Sometimes people surprise you.
Sometimes that surprise is so grand, so wonderful, so touching, that it brings on an overwhelming rush of emotions.
This weekend I was surprised by my own daughter.
It was everything grand, and wonderful, and it made me so happy, but left me with a feeling of melancholy.
Just this year we have, as a family, started skiing. Even myself after 20 years of not being on skis, has now left the serenity of the woods for the swish of the mountains. On Mondays I find myself sore with an extra bruise or two, but I can’t wait for next weekend. I enjoy the skiing, but I enjoy the treasured family time we are gaining more.
My middle daughter was the late bloomer, the last one to fall into the enjoyment of skiing. Well, she liked skiing, just feared the ski lift, actually getting off the ski lift. We coaxed her in every which way possible, even bribing her with a guinea pig.
I do not advocate bribing a child, but if it works, than I am okay with the idea.
As you know from prior blogs, George P. Hopper, the guinea pig now resides with us. So, bribery might have helped to get over her fear of the chair lift, but I really think she got over her fear in her own way, at her own pace.
However, that was two weekends ago when we went skiing that she was bribed with the pig.
This weekend she stepped out of her comfort zone and challenged herself by entering a ski race. You don’t know my daughter, but she does not deal well with change, with competition, or with fear. Most people don’t, but overcoming issues needs to be done on a person’s own terms. It is part of growing up.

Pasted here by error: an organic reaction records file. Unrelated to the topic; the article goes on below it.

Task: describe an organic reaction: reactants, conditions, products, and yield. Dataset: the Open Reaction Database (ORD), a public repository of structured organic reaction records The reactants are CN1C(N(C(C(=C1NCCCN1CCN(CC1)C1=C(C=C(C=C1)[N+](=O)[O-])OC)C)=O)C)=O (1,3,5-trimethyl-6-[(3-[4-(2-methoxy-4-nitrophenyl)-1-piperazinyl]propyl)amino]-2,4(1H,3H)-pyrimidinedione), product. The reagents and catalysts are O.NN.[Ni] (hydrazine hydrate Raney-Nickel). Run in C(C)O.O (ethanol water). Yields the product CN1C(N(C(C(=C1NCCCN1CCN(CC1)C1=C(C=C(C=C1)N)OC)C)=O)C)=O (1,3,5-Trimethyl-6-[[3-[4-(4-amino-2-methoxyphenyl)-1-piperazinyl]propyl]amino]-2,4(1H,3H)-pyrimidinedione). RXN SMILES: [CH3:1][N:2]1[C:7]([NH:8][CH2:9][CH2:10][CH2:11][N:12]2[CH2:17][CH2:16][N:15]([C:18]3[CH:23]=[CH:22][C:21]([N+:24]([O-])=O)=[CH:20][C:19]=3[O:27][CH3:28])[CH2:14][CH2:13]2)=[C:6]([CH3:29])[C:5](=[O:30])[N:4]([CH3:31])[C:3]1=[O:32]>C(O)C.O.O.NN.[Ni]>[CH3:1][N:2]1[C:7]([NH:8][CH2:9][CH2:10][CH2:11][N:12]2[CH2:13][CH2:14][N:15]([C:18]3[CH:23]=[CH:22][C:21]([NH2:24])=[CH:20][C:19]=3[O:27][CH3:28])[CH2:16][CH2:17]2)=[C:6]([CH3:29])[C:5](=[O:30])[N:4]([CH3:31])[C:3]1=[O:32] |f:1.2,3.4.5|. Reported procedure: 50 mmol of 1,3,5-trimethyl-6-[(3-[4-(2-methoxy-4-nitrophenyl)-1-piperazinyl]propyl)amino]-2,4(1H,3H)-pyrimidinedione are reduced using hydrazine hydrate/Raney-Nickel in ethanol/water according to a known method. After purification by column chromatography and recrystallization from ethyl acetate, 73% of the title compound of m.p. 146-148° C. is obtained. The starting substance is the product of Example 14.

The first run, she fell right at the start, but got herself up right away, and continued. The second run she did a fantastic job! Mind you, this was numerous rides in a chair lift with no complaints, down a hill that she had never skied before, and a race challenge! That’s pretty impressive!
My happiness stems from her success, watching her face light up, and actually seeing her confidence grow. As a parent, I could not be prouder of all three of my children whenever I witness this growth in them.
But, as a parent the melancholy resides with the reality of how fast and how far they are growing. It’s like I am skiing down the mountain trying to catch up, but they keep flying by me, going faster and faster.
I need the highest mountain, so I can keep watching them fly by me. I am not ready to get to the bottom.